I hope they add this topic of body image to the platform of damaging public health issues that need serious attention in the media sphere.

find-beautyTomorrow I’ll post a ‘love yourself’ Valentine and open letter from young adult author and readergirlz co-founder Justina Chen, who’s engaging kids in a :90 YouTube ‘Find Beauty video challenge in the spirit of the BlogHer ‘Letter to my Body’ meme.

Justina’s new book, North of Beautiful (teen book review here) follows her other two YA lit picks that poignantly tap into girls’ psyches with realism through prose, painting a vivid landscape on the teen canvas of being a girl in today…

For more body positive tips, counter-marketing ideas and ways to inoculate kids with healthier critical thinking skills (yup, they’re pretty thin right now, pun intended) check out (and their blog and workshops) Just also has a new health-curricula in the works among their many other media literacy outreach programs…

anybodyAND…Here’s a new-to-me (but maybe not to you) fascinating find selected for preservation by the British Library, called founded back in 2003. (but off my newbie radar, I guess!–thank Inside Beauty for that one!)

While  Shaping Youth’s nonprofit consortium is  eager to use the power of media for positive change in various aspects of media and marketing, is very ‘body image specific’ with women and men from psychotherapy, media, fashion, law, art, research and academia…I’d love to ‘compare notes’ across the pond about cultural attitudes and distortions wreaking havoc on the minds and bodies of the next generation…

Now, I’d like to hear feedback from YOU about the level of body image toxicity in YOUR own regional environs…

If it’s NOT an issue in your world, I’d like to hear that too!

What’s coming out of kids’ mouths in your home, school, social media sites or peer group?

packaging-girlhood.jpgLeave a sentence below with your comment (appx. age/region for context too) and we’ll give away a hardback copy of Packaging Girlhood Rescuing Our Daughters from Marketers Schemes in a drawing of names for those  leaving their thoughts and commentary on March 1, 2009. We did this for Tracee’s recent launch at The Girl Revolution and it was a big hit!

I might even pull together a “survey monkey” query, to get a feel for some of your main priorities in the youth sphere…but for now, could you ‘tell your body image story’ here at “”

If you leave a comment on her research site, AND here at Shaping Youth I’ll enter your name twice for the book! (increase your chances!) AND…if you enter the Feed Me contest on Claire’s blog TOO, I’ll enter it three times! So tell Dr. Robyn your body image story…and tell ME:

What needs ‘counter-marketed’ the most?

What “keeps you awake at night” in media messaging to youth?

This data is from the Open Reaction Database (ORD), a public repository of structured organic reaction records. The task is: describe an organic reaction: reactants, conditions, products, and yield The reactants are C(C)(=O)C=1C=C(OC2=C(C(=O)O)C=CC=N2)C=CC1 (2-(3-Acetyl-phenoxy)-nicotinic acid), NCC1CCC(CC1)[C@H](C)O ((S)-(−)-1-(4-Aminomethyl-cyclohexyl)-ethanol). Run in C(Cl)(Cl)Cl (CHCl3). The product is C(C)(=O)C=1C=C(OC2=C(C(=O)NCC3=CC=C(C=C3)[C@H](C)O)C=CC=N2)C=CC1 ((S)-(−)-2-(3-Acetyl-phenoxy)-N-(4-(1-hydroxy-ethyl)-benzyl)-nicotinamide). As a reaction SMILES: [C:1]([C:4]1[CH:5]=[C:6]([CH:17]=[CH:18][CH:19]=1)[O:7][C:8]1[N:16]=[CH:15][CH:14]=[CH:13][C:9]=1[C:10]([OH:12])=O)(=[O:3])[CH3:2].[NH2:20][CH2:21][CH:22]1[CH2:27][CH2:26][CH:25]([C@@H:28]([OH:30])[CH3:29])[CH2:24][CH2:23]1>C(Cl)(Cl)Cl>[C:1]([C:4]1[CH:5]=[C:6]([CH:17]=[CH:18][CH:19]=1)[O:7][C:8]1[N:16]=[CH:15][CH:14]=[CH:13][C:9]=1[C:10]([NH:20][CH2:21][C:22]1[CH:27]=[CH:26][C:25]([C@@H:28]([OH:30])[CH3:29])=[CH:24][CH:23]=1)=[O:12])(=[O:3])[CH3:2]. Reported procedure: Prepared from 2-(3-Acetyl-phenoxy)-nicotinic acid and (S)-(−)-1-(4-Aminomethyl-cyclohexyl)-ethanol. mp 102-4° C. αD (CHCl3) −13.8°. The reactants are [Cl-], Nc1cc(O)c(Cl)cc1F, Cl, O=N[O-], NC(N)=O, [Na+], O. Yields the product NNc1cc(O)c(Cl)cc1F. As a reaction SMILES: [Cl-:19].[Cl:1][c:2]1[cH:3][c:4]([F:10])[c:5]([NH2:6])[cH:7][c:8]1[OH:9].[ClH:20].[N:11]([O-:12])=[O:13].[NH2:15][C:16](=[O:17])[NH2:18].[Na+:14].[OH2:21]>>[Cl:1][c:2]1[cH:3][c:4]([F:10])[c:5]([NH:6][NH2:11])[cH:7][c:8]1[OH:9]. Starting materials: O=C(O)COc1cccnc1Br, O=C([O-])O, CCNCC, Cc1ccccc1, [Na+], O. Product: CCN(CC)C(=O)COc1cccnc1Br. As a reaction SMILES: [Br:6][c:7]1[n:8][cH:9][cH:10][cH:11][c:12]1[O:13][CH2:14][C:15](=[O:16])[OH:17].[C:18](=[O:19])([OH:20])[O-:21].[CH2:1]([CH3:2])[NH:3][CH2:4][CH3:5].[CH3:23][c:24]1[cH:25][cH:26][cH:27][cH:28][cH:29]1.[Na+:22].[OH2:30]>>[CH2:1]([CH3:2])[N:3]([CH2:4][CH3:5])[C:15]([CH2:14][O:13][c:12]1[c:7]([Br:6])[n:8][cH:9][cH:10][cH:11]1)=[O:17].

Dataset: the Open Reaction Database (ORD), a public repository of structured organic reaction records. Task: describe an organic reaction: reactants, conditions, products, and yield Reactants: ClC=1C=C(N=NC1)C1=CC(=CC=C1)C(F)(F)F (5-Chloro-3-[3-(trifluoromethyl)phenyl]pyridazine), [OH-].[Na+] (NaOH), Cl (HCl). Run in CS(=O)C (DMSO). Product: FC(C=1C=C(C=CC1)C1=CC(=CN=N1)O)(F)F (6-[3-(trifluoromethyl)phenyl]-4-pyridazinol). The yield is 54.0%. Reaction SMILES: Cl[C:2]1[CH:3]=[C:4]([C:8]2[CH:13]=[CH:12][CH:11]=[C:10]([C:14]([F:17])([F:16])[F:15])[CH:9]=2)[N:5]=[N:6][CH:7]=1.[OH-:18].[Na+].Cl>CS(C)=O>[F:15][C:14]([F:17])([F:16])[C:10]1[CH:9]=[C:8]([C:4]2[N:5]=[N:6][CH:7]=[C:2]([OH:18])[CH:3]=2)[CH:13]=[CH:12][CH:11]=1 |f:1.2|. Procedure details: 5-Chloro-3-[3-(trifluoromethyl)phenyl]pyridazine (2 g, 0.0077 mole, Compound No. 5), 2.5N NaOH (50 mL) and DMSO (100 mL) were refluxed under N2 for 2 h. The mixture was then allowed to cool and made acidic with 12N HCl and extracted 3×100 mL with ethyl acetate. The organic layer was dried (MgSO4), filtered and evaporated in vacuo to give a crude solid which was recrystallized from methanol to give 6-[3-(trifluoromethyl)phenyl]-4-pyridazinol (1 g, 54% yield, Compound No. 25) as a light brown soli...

Sound off and you might win a hardback edition of Packaging Girlhood!!!!

C’mon readers…”Feeeeeeeeed me.”

Slim Hopes Video Clip of Dr. Jean Kilbourne’s Film:

Note: Shaping Youth will be screening the full version of Slim Hopes for parent/teen education (thanks to the screening rights purchased from Media Education Foundation at the CCFC conference) so watch for Q&A panels and special FREE showings if you’re in the S.F. Bay Area! (see film icon at right)

Here are a few reviews for the brand new book release, Feed Me! Don’t forget to enter their contest to win it on the 5 Resolutions site!

Hurry! They’ll announce the winner on Feb. 17, 2009! (you’ve got ’til March 1st for mine)

“Amazing . . . will break your heart even as it makes you cackle with laughter, leading you into a more joyful and healthy relationship with your body.”
–Mary Pipher, Ph.D., author of Reviving Ophelia

“For every woman who has ever (a) hated her body, (b) stepped on a scale more than once a day, (c) cried in a dressing room, or (d) all of the above, a funny and heartbreaking collection of essays about the tyranny of thinness. Though you could buy roughly four Entenmann’s cakes for the cover price, this book could actually fill you up.”
–Betsy Lerner, author of Food and Loathing

“These fascinating stories reveal the complexity of eating: the joy and misery, the acceptance and rejection, the nurturing and deprivation, the connection and isolation.”
–Ellyn Satter, author of Secrets of Feeding a Healthy Family

“These diverse tales of humiliation, survival, and acceptance of the most personal and shameful of body dramas are palatable and poignant. . . . I devoured the book!”
Nancy Redd, author of Body Drama

Related Resources

The Rise of Bodysnarking (Wall Street Journal May ’08)

Girls Inc. Presents You’re Amazing (Amazon/blog w/related resources)

From Inside Beauty: Nancy Gruver’s cool new animated promo of New Moon Girl Magazine and resource list:

For Kids, Tweens and Teens
Young people have the power to transform the future. Education, prevention, and advocacy aren’t just for adults!

Girls Inc.

PBS Kids: It’s My Life

PBS Kids: Don’t Buy It!

Kids Health

Smart Girl

Respect Rx



  1. I’ve started receiving stories yesterday on including a heartbreaking one of a girl who graduated at the top of her class, is at a top college in the northeast. She tells of a time in eighth grade when a boy called her “shamu” and how “No matter how many times my mother tells me I’m beautiful, I’ll never forget being Shamu.” My heart breaks when I hear these stories. I’d be curious how parents think such instances should be handled, since, in this case and in countless others, the damage is done as soon as the insult (even old fashioned bodysnarking bc before computers) leaves the other person’s mouth.

    Thanks to all of you who have already told your story– and thanks in advance to those who are in the process of telling it. The only way we’re all going to learn what to do and what not to do is by opening the dialogue and discussing the good, the bad, the ugly, and the beautiful.

    Thanks, Amy. You’re a rock star.

    Dr. Robyn

    Dr Robyn Silverman’s last blog post..Why all the hype over Mary Kate Olsen?

  2. I’ll be adding mine soon…and yes, there are plenty. Most poignant and topical, was the name Giraffe (I grew tall early) which later became an endearment I’d use as a gentle, peaceful, regal, stately symbol of who I am inside, even when my exterior is fighting windmills and kicking tail.

    It’s topical because a zoo in Buffalo just named a giraffe after Malia Obama; if I had words for her right now they’d be those above…

    I SO fear for those two darling girls, and what they’ll be put through as they navigate puberty. People don’t even see why the first lady was ‘so upset’ about the commercialization of the dolls to begin with…sheesh. Can’t they comprehend that any likeness or depiction would feel very personal and violating to a child?

    Just imagine how threatening it would feel if the doll were damaged (inadvertently or not) if you were that age seeing your likeness altered (I still can’t believe they put breasts on a beanie baby, and denied the whole fiasco. Shame on TyInc., renamed or not. Bleh.)

    Amy Jussel’s last blog post..How Now, Green Cow?! sMOOch! Valentine’s Day e-Cause Cards

  3. A little offtopic reply, Im using the new google chrome browser, but it looks like your website is not displaying correctly… Just to let you know. Thanks.